NEW YORK—Absolute-return funds may now only total $140 billion, a scant 1.2% of the $11.26 trillion in mutual funds, but that will grow to 10% to 15% over the next decade, predicts Putnam Investments President and Chief Executive Officer Robert Reynolds
Driving this demand will be a listless equity market for the foreseeable future and investors who now prefer positive returns to funds that simply aim to beat a benchmark and adhere to static asset allocation, styles and geographic diversification, said Reynolds and other speakers at Putnam’s Absolute Return Symposium here.
“We are facing a very strange combination of high volatility in the equities markets and zero yield on fixed income, creating a truly profound need for an alternative. Absolute return is a new solution that has really touched a nerve by offering less volatile, more predictable returns,” Reynolds said. “We as professionals need to stretch the bonds of diversification to think outside the style box.”
By comparison, relative return funds aim at beating a benchmark, even if it declines, whereas absolute-return funds must deliver real returns regardless of the market direction, Reynolds explained. “Absolute return managers prioritize limiting losses and risk and are paid for delivering positive returns. Relative managers are paid if they simply beat the market.”
Indeed, the suite of four Putnam Absolute Return funds that the firm unveiled on Dec. 23, 2008 have outpaced their goals. Through Sept. 30, the Putnam Absolute Return 100 Fund, which aims to beat the U.S. Treasury bill net of expenses by 100 basis points, has delivered a 2.4% annualized return. The Putnam Absolute Return 300 Fund has delivered 5.2%, the Putnam Absolute Return 500 Fund is up 5.7% and the Putnam Absolute Return 700 Fund is up 8.6%.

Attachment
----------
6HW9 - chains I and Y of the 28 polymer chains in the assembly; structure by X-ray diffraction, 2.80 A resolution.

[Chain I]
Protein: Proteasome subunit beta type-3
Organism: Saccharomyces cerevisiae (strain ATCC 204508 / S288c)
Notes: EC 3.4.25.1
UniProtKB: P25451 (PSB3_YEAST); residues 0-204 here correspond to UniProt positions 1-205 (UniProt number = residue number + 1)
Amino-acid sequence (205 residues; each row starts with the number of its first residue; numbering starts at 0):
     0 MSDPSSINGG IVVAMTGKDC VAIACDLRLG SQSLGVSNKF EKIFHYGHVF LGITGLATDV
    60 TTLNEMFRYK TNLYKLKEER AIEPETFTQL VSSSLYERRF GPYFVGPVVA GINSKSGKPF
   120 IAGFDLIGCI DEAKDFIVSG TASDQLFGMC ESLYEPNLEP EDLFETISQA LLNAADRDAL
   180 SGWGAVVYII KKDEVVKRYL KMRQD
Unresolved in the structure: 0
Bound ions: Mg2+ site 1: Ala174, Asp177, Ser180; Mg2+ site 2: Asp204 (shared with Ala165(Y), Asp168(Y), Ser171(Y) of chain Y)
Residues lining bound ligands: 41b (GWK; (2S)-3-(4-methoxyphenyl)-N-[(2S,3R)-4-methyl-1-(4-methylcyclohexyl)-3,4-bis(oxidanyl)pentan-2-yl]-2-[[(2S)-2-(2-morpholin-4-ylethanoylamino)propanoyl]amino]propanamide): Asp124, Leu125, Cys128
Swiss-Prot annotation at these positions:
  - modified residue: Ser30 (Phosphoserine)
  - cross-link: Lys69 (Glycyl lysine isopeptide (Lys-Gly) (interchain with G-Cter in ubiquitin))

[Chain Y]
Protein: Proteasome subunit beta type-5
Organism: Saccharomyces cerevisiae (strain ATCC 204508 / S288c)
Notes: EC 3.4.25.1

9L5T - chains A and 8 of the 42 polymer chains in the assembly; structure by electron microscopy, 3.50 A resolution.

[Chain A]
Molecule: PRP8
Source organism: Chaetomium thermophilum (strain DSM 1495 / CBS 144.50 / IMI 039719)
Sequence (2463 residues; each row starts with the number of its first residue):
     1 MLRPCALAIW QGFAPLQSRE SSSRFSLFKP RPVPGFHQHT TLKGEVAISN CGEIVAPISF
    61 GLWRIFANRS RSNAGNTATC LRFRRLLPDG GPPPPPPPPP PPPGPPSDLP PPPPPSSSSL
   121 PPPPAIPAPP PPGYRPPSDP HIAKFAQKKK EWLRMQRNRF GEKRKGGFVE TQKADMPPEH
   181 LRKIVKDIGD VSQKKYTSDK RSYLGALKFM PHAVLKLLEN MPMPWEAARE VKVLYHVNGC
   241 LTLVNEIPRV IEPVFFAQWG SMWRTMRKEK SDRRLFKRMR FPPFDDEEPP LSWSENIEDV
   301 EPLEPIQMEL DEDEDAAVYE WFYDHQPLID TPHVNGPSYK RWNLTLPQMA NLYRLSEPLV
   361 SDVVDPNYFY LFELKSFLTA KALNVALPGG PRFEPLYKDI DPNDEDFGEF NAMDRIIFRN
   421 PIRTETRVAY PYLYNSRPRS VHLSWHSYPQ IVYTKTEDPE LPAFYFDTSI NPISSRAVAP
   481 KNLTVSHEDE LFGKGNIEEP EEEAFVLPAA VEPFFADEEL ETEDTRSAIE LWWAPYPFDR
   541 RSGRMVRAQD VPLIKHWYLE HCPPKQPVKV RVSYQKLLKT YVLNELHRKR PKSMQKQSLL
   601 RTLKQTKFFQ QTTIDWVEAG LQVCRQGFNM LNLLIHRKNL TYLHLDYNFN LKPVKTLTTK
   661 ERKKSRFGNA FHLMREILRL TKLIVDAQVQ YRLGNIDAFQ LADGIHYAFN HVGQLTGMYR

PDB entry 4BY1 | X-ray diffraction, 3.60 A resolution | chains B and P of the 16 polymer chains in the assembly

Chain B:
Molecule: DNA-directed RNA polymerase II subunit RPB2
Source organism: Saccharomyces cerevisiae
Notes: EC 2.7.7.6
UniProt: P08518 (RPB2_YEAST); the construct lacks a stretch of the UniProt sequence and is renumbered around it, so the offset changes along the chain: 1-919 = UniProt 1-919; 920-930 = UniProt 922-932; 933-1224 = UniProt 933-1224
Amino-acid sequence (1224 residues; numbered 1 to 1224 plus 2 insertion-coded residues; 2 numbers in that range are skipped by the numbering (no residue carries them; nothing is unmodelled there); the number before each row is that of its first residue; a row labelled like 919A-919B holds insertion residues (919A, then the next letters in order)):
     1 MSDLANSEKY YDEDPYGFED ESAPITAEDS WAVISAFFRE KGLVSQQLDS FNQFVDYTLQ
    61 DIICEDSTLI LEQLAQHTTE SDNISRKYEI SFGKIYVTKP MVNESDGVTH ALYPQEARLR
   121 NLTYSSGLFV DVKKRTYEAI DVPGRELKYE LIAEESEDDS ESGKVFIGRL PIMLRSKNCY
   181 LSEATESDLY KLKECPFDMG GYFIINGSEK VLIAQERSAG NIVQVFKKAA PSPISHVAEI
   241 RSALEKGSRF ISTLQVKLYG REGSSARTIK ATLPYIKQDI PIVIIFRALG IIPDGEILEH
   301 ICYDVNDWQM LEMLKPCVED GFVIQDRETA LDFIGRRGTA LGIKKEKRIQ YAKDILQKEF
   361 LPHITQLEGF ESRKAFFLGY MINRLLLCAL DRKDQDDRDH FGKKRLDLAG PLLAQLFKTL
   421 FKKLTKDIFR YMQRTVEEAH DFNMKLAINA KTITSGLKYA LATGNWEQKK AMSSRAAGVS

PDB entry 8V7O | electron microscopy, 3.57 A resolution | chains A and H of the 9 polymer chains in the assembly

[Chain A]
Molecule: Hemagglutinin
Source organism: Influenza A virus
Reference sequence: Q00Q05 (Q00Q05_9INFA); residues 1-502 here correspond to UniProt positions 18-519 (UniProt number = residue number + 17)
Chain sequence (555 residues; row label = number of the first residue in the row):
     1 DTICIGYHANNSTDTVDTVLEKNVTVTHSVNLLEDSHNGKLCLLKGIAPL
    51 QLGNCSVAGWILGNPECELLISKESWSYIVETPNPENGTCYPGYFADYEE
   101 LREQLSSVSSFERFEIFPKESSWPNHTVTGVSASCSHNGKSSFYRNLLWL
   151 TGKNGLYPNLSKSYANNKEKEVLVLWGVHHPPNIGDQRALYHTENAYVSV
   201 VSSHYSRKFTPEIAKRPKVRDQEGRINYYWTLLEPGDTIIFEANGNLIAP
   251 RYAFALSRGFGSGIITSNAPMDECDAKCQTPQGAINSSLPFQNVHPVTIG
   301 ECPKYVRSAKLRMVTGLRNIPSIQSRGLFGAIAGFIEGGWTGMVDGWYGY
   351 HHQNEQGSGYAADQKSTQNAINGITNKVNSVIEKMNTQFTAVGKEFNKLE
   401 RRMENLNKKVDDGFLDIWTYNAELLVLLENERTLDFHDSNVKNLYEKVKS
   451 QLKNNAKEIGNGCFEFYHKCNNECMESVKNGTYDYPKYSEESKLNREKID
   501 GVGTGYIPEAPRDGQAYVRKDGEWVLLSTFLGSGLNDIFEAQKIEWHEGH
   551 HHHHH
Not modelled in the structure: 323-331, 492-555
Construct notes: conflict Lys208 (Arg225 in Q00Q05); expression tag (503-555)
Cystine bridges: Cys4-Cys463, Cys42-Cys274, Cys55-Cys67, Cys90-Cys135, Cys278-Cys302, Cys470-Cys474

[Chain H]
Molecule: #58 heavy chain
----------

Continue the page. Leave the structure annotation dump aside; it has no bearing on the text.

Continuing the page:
As an asset class, absolute return funds declined 10% in 2008, whereas the broader market dropped 37%, Reynolds noted.
Putnam's funds achieved this performance by investing in short-term bonds, equities and hedging strategies.
And in this timeframe, the funds have amassed nearly $3 billion in assets, sold through 9,000 financial advisers.
“Absolute return investing has been a feature of institutional and high-net-worth investors for decades,” Reynolds said. “The only thing new is its emergence among mainstream America.” Given the volatility investors continue to face and the catastrophic losses they suffered in 2008, “absolute return funds should play a role in every investor’s portfolio and in every adviser’s toolkit. The question is not if but how much – 5%, 10% or 50%? Can they be used as a qualified option in workplace savings plans? Should they be a building block for 529 college savings plans? Are they a viable alternative to passive investing? Can they comprise lifetime income planning? We argue that they are all of the above."
Reynolds continued: “I expect we will see many more applications, including solutions we haven’t even seen yet. We are only beginning to see a sense of their emergence as a major category, like lifecycle funds. The takeoff will be dramatic, like light speed. We aren’t there yet. But that is the rate at which they will grow.”